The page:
Cuba is home to some of the Caribbean’s best-protected ecosystems, which give visitors a chance to take in natural beauty and native wildlife.
Usually associated with the hectic pace of Havana and all-inclusive beach resorts like Varadero, the island has 14 national parks that aren’t well known – but should be. At reserves throughout the country, travelers will find verdant hills, isolated coastlines and turquoise-encircled islets, plus wilderness areas with incredible natural features.
Below are our picks for the seven national parks in Cuba you shouldn’t miss.
Parque Nacional Guanahacabibes
Best national park for wildlife watching
One of Cuba’s largest national parks, Guanahacabibes offers sweeping coastline with rocky formations interrupted by a dozen unspoiled beaches. A Unesco Biosphere Reserve, these protected lands on the spur of western Cuba extend across 400 sq km (154 sq miles) of the Cabo de San Antonio peninsula.
From May to September, four species of marine turtle come to Guanahacabibes to lay their eggs on the sand dunes, mostly around Playa La Barca. The peninsula also hosts 200 of the 368 bird species known in Cuba, including migrant birds during the winter season. Keep an eye out for kestrels, herons, pink flamingos, brown pelicans and native zunzuncitos (hummingbirds).
Multi-day tours are best arranged through specialized travel agencies. You’ll need 4WD transportation and expert advice to explore a park that’s vast and magnificent but lacking in tourist-friendly signage. Start your journey at the Centro de Visitantes in La Bajada.
For a day of diving or snorkeling, visit the María la Gorda diving center, close to some 50 diving spots. Gear up to enjoy one of the world’s best diving areas, home to colorful tropical fish and the Caribbean’s largest reef of black coral.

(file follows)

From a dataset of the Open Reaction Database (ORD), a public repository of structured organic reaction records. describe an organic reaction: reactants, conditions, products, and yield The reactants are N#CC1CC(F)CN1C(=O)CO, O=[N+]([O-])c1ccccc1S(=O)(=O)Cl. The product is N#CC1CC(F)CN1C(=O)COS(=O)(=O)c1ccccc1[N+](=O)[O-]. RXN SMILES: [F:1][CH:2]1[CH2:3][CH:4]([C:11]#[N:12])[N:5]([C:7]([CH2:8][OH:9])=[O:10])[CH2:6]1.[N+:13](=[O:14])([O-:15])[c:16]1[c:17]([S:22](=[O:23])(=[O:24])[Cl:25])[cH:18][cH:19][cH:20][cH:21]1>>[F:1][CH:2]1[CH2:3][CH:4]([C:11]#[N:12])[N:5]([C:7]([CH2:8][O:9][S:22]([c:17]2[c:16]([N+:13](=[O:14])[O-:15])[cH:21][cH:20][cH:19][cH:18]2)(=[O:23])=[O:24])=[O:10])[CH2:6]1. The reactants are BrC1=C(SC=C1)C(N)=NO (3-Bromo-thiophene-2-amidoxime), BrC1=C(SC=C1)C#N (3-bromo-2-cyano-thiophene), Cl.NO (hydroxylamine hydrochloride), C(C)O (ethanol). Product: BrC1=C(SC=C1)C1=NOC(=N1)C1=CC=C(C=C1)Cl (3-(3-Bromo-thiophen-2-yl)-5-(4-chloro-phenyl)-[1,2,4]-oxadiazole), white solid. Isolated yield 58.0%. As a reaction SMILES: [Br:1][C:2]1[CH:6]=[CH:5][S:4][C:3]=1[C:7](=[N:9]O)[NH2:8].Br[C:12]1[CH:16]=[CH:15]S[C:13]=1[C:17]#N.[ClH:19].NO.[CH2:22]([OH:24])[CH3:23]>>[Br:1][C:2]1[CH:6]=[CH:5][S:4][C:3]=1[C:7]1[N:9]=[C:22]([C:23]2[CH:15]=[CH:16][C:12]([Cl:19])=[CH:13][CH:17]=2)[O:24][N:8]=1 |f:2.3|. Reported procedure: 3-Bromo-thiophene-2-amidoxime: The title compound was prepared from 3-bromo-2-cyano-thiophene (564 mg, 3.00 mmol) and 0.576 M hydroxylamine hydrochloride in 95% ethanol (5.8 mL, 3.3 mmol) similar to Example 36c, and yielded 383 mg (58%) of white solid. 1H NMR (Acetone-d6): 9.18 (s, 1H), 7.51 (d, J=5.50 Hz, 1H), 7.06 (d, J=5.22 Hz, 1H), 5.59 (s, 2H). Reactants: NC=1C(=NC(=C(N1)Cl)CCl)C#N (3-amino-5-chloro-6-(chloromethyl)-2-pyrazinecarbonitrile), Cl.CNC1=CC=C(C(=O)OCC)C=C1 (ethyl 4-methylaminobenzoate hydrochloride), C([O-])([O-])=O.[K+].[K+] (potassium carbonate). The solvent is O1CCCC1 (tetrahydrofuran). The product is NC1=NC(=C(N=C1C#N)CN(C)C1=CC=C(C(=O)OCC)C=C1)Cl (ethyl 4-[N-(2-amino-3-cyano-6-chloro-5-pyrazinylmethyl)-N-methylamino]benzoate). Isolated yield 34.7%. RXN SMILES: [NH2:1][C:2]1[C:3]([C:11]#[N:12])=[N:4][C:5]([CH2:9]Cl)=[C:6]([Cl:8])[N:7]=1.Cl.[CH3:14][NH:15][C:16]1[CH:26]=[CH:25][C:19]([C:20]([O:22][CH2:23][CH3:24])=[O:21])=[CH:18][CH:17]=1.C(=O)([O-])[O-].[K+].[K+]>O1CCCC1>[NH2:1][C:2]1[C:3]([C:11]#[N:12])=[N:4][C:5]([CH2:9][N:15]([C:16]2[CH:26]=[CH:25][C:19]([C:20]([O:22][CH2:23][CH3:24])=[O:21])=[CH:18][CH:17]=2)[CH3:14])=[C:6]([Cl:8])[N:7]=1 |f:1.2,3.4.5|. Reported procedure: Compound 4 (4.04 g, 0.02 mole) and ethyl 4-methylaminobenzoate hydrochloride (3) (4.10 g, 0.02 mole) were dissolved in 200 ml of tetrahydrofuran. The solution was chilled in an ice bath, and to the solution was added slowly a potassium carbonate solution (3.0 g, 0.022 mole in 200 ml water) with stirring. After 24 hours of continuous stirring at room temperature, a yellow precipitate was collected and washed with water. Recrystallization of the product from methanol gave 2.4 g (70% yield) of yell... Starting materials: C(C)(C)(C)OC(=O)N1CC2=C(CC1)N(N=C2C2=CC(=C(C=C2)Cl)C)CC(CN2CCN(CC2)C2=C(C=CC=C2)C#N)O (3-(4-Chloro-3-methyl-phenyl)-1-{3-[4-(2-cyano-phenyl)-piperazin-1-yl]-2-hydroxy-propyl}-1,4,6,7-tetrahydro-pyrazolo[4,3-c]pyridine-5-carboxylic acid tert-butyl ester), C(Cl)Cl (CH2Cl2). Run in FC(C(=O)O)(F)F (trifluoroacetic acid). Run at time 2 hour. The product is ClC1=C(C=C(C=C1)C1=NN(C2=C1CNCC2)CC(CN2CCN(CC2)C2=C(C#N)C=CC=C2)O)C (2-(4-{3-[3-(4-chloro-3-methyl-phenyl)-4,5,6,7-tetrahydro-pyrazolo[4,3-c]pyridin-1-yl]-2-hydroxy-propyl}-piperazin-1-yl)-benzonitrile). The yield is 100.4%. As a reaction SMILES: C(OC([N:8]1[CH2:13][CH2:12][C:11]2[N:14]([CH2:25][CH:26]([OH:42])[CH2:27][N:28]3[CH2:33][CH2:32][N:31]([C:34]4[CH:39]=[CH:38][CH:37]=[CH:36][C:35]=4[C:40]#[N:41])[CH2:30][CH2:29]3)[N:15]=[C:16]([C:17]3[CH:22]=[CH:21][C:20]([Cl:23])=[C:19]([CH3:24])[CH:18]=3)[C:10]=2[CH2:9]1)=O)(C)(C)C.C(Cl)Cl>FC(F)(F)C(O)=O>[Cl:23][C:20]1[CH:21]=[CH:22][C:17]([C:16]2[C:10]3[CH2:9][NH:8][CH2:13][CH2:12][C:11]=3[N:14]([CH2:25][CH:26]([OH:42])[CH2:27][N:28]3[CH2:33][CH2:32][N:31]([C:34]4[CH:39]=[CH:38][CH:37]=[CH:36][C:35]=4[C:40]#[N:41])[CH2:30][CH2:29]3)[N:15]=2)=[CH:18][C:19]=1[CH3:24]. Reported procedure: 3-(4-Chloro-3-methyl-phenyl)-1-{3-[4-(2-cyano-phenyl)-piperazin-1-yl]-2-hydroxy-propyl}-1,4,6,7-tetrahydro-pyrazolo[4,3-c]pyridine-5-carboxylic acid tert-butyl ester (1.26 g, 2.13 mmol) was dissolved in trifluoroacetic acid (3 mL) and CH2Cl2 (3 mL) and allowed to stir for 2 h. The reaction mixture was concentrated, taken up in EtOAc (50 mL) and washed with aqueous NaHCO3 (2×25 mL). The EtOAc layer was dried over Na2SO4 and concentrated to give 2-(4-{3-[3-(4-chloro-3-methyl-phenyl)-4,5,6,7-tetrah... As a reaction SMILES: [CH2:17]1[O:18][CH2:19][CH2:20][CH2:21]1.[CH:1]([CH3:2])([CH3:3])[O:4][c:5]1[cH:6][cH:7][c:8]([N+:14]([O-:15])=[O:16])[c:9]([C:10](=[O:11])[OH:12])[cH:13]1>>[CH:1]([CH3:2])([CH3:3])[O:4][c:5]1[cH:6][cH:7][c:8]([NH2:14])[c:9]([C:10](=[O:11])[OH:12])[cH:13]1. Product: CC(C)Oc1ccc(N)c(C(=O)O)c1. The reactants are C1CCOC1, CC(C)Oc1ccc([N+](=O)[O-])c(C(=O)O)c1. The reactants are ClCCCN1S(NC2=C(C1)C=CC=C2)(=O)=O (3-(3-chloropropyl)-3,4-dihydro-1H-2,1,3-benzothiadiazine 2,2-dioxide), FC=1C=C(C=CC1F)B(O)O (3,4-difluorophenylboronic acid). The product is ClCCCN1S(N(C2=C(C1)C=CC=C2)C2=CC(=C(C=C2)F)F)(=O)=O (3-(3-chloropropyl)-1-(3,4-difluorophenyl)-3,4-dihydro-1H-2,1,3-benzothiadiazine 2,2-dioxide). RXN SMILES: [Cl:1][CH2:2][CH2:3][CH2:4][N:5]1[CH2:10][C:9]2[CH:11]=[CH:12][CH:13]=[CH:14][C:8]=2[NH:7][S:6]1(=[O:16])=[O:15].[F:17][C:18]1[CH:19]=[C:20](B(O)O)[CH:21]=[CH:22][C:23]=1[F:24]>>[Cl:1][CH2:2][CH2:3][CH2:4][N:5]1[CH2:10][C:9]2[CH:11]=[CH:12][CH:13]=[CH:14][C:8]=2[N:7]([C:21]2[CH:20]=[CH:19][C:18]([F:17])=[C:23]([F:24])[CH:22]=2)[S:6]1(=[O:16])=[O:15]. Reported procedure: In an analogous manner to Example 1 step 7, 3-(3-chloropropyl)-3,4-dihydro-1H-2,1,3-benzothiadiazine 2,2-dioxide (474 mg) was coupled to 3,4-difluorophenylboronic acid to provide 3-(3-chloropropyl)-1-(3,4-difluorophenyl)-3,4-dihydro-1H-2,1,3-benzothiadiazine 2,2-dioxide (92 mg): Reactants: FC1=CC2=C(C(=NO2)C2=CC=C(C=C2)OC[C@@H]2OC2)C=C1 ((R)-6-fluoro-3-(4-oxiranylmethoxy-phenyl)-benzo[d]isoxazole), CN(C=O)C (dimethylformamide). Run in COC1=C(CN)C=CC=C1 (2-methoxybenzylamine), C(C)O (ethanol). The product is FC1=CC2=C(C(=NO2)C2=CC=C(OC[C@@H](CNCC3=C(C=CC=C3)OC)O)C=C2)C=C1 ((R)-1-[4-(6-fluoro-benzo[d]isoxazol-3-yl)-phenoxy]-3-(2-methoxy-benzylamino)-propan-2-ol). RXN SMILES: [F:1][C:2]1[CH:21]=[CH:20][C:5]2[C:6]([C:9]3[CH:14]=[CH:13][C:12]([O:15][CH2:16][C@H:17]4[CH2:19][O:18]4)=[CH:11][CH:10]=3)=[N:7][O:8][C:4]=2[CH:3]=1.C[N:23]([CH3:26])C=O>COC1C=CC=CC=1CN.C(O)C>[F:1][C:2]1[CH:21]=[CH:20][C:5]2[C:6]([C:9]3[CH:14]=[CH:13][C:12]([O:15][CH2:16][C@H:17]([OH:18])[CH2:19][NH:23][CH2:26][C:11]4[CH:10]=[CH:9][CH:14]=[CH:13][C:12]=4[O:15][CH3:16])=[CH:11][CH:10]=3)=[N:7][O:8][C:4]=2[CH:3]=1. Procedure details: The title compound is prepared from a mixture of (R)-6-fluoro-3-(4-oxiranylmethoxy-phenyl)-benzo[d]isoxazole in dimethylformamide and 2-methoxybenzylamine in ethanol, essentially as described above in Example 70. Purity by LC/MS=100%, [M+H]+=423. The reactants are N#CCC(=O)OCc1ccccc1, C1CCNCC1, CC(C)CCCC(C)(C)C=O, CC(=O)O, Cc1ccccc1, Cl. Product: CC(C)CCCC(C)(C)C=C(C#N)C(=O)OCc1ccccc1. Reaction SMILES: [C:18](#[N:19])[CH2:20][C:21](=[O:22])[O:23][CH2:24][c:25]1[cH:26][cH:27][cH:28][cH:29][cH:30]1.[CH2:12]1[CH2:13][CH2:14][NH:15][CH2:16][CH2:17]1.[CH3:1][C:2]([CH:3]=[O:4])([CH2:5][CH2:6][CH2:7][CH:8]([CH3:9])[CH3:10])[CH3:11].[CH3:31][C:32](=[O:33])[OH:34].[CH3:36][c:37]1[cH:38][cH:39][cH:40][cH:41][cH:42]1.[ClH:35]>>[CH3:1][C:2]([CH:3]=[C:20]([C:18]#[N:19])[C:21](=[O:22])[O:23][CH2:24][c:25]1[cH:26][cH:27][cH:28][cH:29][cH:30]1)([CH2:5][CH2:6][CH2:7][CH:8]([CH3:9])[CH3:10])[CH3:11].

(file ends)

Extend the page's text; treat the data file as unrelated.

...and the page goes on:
Valle de Viñales
Best national park for cycling and hiking
Just three hours from Havana, Viñales is a dreamland for outdoor adventurers. The road to get here zigzags by steep hills and fields of pine trees before depositing visitors in a red and green landscape dotted with dramatic round-topped limestone formations known as mogotes. Pack your days with activities or opt to relax on a porch watching the sun set behind forested mountains.
In addition to trekking to Valle del Palmarito or the isolated Los Acuáticos community, one of the park’s biggest attractions is cycling. North of Viñales town, the scenery is moderately flat, with decent roads that go through verdant tobacco plantations and muddy back roads that pass by picturesque thatch-roofed houses.
Unless you’re day-tripping from Havana, base yourself in the picturesque town of Viñales, which has an excellent array of casas particulares (private homestays). Owners will hook you up with local guides to take you hiking, cycling, horseback riding and even climbing in Gran Caverna de Santo Tomás.
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Parque Nacional Ciénaga de Zapata
Best national park for bird-watching and diving